Background: Improving access to care is a high priority within the VA. While improvements to access have been made in recent years, gaps and inefficiencies still exist, particularly around missed clinic visits, or `no- shows'. The VA reports that approximately 15-18% of scheduled outpatient primary care appointments are not completed and that 9.2 million appointments were lost because of no-shows in FY2017. In preliminary work, we demonstrated the importance of social risk factors on VA no-show rates. These findings suggest that a no- show prediction model that incorporates patient-level factors could predict missed clinic rates and provide clinical phenotypes (i.e. an aggregate description of a Veterns' social vulnerabilities) of Veterans at greatest risk of no-showing. VA Video Connect (VVC) is a newly developed telemedicine application that provides video conferencing services as a means to connect Veterans with their VA medical providers. With VVC, Veterans can access their VA provider from any mobile or web-based device (e.g. smartphone, tablet, or computer) and do not need to be located at a satelite clinic. Previous work supports the idea that VVC could be targeted to those at elevated risk of no-showing clinic appointments. This CDA proposes a risk-based, targeted use of VVC in patients with social vulnerabilities as a means of decreasing clinic no-shows. Significance: This proposal aims to improve access to care by identifying, describing and engaging Veterans who would most benefit from alternative methods of primary care, specifically VA Video Connect. Innovation: This research has several innovative aspects to it. First, we will utilize machine-learning predictive techniques to identify and describe Veterans who are at highest risk of no-showing based on their social risk. This methodology has never been utilized in addressing no-shows. Second, we will actively engage Veterans in a formative assessment of how to optimize the use of VVC as an alternative method to obtaining primary care. Engaging Veterans throughout this proposal will ensure that Veterans' voices are properly integrated into the final product. Finally, this proposal utilizes novel telemedicine technologies (i.e. VVC) as a means of improving access for Veterans who are at high risk of missing clinic visits. Specific Aims & Methodology: (1) Use regression tree analysis to phenotype Veterans based on their estimated risk of no-showing clinic appointments. Hypothesis: Social risk factors are associated with no- shows in the ambulatory VA population and certain phenotypes will have higher no-show rates compared to others. (2) Use a sequential exploratory mixed methods design to engage phenotyped Veterans at high risk for no-showing and assess Veteran suitability and capability of using VVC. Hypothesis: Certain phenotypes of Veterans will be optimally served by VVC, while other phenotypes will require higher intensity primary care programs or continued in-person care. (3) Pilot the targeted use of VVC among 50 Veterans at-risk of no-showing primary care clinic appointments at the SFVA using a Type I hybrid effectiveness-implementation design. We will collect formative implementation data about local adaptability, acceptability, and fidelity. Hypothesis: VVC will be an acceptable alternative modality of primary care for both Veterans and providers. Next Steps: Following the effective implementation of this CDA, we will work with operational partners (Office of Connected Care and Telehealth) and perform a multisite assessment of the focused use of VVC on Veterans at high risk of missing clinic appointment.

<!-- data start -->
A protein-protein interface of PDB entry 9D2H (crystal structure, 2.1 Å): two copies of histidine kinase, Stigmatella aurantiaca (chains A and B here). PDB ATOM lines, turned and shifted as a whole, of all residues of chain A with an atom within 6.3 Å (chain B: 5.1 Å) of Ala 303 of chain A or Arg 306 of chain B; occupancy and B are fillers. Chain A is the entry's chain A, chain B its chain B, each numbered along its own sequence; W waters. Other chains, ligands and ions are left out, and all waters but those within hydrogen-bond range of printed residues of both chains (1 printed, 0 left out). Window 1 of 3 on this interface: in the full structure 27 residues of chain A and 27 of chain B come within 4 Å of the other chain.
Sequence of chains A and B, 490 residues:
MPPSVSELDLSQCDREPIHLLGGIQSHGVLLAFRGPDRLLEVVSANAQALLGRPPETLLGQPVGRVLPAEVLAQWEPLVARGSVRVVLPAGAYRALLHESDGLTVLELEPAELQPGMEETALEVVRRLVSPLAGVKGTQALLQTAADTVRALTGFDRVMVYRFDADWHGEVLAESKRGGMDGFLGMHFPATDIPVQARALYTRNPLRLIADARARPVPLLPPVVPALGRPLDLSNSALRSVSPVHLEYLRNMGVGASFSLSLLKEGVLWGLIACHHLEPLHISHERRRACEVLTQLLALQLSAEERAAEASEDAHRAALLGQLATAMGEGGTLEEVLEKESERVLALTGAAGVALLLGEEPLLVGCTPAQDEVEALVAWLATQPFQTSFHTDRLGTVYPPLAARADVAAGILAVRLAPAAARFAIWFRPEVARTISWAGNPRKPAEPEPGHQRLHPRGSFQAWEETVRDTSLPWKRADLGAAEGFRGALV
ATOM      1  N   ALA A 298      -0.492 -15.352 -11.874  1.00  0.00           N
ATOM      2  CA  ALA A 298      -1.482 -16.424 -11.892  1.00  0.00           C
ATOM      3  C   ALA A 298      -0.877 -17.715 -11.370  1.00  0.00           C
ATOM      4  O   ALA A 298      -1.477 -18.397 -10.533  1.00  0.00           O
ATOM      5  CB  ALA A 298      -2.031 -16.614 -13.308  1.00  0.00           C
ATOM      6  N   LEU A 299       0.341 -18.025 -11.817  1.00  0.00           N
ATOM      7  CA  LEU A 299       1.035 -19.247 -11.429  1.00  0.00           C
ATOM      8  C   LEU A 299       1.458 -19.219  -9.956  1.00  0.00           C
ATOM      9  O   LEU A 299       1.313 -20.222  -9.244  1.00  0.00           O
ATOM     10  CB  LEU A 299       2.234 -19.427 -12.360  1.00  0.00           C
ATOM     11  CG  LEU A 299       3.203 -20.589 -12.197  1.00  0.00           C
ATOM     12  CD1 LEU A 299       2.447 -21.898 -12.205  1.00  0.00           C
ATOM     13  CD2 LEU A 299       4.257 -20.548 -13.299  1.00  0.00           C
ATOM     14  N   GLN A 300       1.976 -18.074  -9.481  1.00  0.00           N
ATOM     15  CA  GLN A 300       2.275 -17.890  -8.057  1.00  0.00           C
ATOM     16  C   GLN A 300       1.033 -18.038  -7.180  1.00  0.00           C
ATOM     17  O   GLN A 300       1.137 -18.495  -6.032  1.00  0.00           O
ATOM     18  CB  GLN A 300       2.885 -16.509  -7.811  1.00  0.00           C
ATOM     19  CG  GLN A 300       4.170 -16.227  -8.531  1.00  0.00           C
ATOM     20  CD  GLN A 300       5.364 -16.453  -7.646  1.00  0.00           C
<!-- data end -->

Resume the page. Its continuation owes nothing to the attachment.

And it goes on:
NIH Reporter Project Information
None at this time.
Prevention, Technology Development and Assessment
None at this time.